Marjaniemi is the westernmost point in the island at the end of the road in Hailuoto.
Marjaniemi has been a harbour and a fishing location for hundreds of years. It is still an important harbour in the Bothnian Bay. The importance of fishing in the old days for the fishing village and villagers is still present today. Even today, considerable amounts of herring, whitefish and salmon are unloaded from ships in the harbour.
Pilotage started in Marjaniemi in the 18th century and still continues. One of the most popular attractions in Hailuoto is the Marjaniemi lighthouse, built in 1871 and opened on 3rd September 1872, guiding the sailors for a long time now.
Hailuoto is the largest island in the Bothnian Bay. The island started to rise from the sea approximately 2,000 years ago and continues to do so. Eventually the island will adjoin mainland. The island has been inhabited for at least 1,000 years. Fishing was naturally essential for the islanders as was agriculture. By the end of the 19th century, population on the island had reached 2,000 inhabitants but by the 60’s and 70’s started to fall. In 1980, the number of inhabitants had dropped below 900, but since then has increased again steadily and is now around 1,000 residents.
Hailuoto natural environment is an asset and we do our best to preserve it for future generations by different conservation programmes. Protection covers birds, shoreline and unique esker formations. The rising shoreline is constantly changing and thus forms a living conservation area. The built environment in Hailuoto is characterised by well-preserved traditional buildings and therefore, together with its unique nature, Hailuoto was designated one of the national landscapes in Finland and actually the only one with national landscape covering the entire municipality. (https://www.hailuoto.fi/en/info-2/information-about-hailuoto/ )
We all need a lighthouse in our lives to lead us, whatever it is, a person, place or state of mind. This came to my mind as I saw all the news about mourning people for Prince Philip. I myself am not one to mourn for people I do not know.
I sympathise, with the person who has lost a loved one, but for me to get really emotional about some celebrity or public persons passing is unlikely to happen. That is just me.
Perched on the central California coast, 50 miles south of San Francisco, the 115-foot Pigeon Point Lighthouse is one of the tallest lighthouses in the country and has been guiding mariners since 1872. The five-wick lard oil lamp and first order Fresnel lens, comprised of 1,008 prisms, was first lit at sunset, Nov. 15, 1872.
Pigeon Point’s original name, Whale Point, was inspired by the gray whales that migrate past the point. California’s boom from Gold Rush to statehood brought many ships to these perilous waters.
Those who have followed me for some time know I love lighthouses, so you are not surprised about the amount of photos from this place.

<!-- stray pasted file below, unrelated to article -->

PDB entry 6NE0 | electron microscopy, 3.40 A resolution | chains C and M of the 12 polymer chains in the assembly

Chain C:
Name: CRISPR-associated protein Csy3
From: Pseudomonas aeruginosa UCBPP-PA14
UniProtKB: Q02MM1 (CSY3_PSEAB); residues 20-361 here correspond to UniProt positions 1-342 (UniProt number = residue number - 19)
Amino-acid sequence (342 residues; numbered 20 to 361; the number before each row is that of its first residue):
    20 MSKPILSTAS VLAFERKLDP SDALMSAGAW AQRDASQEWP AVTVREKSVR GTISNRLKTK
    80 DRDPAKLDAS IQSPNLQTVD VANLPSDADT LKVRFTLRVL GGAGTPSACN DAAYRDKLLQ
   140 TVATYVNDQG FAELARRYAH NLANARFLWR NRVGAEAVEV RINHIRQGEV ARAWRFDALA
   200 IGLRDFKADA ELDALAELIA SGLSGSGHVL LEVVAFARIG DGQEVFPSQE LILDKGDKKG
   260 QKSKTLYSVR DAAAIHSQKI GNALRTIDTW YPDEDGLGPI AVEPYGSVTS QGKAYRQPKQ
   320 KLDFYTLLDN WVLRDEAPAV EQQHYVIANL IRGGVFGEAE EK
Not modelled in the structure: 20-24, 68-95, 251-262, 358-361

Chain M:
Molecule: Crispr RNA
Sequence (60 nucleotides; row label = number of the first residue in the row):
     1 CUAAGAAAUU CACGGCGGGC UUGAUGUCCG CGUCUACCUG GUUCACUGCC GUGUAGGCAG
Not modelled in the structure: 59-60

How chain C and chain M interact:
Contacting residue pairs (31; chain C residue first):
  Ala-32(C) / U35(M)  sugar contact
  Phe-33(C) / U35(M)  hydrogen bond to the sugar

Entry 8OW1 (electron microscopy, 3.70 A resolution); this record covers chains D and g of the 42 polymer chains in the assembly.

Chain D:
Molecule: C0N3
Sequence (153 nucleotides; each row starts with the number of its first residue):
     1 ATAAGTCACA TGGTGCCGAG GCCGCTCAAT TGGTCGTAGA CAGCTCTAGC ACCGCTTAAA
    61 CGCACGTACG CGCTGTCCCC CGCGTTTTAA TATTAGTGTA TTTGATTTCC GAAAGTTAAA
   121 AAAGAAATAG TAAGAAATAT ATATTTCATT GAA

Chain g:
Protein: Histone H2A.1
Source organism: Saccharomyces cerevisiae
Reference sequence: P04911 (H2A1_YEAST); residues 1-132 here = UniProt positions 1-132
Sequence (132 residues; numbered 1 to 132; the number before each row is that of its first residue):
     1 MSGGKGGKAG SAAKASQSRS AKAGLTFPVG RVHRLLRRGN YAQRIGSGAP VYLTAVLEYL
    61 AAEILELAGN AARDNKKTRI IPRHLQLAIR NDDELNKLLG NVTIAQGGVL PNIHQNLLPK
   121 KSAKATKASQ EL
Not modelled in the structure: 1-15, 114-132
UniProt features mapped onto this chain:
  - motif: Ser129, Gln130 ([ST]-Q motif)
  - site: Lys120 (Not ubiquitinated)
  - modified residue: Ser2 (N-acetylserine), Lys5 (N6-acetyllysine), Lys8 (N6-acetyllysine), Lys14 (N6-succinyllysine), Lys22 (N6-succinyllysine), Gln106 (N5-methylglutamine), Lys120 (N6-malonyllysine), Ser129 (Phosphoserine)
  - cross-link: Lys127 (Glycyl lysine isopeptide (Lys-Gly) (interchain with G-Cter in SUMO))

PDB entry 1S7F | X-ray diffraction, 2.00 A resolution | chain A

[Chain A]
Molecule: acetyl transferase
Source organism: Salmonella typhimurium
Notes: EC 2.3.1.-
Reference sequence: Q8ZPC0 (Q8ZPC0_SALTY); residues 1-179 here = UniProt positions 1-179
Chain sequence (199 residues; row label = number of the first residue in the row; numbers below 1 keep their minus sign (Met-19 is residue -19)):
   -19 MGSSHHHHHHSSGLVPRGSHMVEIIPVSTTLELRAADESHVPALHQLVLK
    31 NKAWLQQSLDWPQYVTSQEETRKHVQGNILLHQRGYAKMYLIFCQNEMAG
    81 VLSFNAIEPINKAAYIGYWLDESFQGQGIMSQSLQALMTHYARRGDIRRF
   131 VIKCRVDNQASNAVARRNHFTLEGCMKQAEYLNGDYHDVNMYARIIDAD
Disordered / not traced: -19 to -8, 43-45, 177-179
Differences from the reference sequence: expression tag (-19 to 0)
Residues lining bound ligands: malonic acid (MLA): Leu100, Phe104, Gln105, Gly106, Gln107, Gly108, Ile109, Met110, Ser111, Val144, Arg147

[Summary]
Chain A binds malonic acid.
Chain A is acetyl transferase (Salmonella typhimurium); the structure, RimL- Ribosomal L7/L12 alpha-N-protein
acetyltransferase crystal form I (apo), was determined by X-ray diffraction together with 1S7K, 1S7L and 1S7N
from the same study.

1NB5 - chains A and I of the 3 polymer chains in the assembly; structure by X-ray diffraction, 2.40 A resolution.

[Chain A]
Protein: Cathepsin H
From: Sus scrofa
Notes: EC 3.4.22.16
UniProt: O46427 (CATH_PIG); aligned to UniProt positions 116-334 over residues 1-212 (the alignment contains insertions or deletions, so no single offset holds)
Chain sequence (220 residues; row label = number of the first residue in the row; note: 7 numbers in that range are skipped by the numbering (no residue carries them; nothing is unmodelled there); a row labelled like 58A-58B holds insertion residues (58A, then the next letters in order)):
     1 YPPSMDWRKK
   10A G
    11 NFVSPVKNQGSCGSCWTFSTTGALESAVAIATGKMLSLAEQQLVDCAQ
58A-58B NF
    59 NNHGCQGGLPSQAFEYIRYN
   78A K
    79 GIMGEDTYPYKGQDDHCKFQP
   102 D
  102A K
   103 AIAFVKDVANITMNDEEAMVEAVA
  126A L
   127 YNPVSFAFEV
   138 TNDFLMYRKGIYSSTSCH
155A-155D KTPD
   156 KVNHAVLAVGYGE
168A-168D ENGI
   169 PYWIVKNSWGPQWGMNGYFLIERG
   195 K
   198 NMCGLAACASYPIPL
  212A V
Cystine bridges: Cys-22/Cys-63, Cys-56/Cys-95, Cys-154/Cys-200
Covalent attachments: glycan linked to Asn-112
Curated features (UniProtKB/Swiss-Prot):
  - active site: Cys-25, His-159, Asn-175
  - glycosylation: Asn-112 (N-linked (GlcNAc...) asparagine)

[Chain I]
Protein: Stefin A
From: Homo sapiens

How Tall is the Lighthouse?
It is 100′ above ground to the focal plane of the lens. 115′ above ground to the top of the tower. 150′ (about) above sea level to the focal plane of the lens.
I love lighthouses, we visited this one on a very windy day. I was totally worth the drive. Beautiful beach and views. Standing tall and majestically along the south end of the Key Biscayne shoreline, the Cape Florida lighthouse is a staggering sight.
It’s not hard to imagine the towering structure once guiding mariners and fisherman in the 1800s, back before LED navigation lights and other standard lighting fixtures found on modern-day boats.
It’s a beautiful piece of history, left over from a not-so-kind history of Indian attacks, Civil War battles, hurricanes and other harrowing and heroic times in Florida history, and it’s a treasure that has withstood more than its share of wear and tear over the decades.
“It’s very peaceful there, very breezy and the water is extremely clear and clean
In fact, the Cape Florida Light – which sits as a stately landmark within Bill Baggs Cape Florida State Park – remains the oldest standing structure in Miami-Dade County, though it has been reinforced and refurbished several times since its original build in 1825. the keeper’s cottage is there also, It’s a replica, of course, as are the antiques and artifacts inside, which give a glimpse of life as a secluded keeper’s family before Indians chased them away.
This is going to be my last post about my trip, most like all are bored of them by now. BUT every now and them there might be a picture from here and there.
This is the largest and the best-preserved Portuguese bastion in Goa and was built in 1609-12, to control the entry into the river Mandovi and to protect Old Goa from potential enemy attacks.
Strategically located at the estuary of the river Mandovi, this fort was constructed in 1612 as a guard against invasions from the Dutch and the Marathas. The walls of this fort are 5 metres high and 1.3 metres wide. Little surprise then that this remains to be the only fort that was not conquered by any invaders during the 450 yearlong rule of the Portuguese empire.
The top one of these photos is my submission to week 23 to the Monochrome Madness Challenge hosted by Leanne Cole and Laura Macky. This light house is from California, Point Vicente Lighthouse. I did various versions of this, the original photo is at the bottom of the post.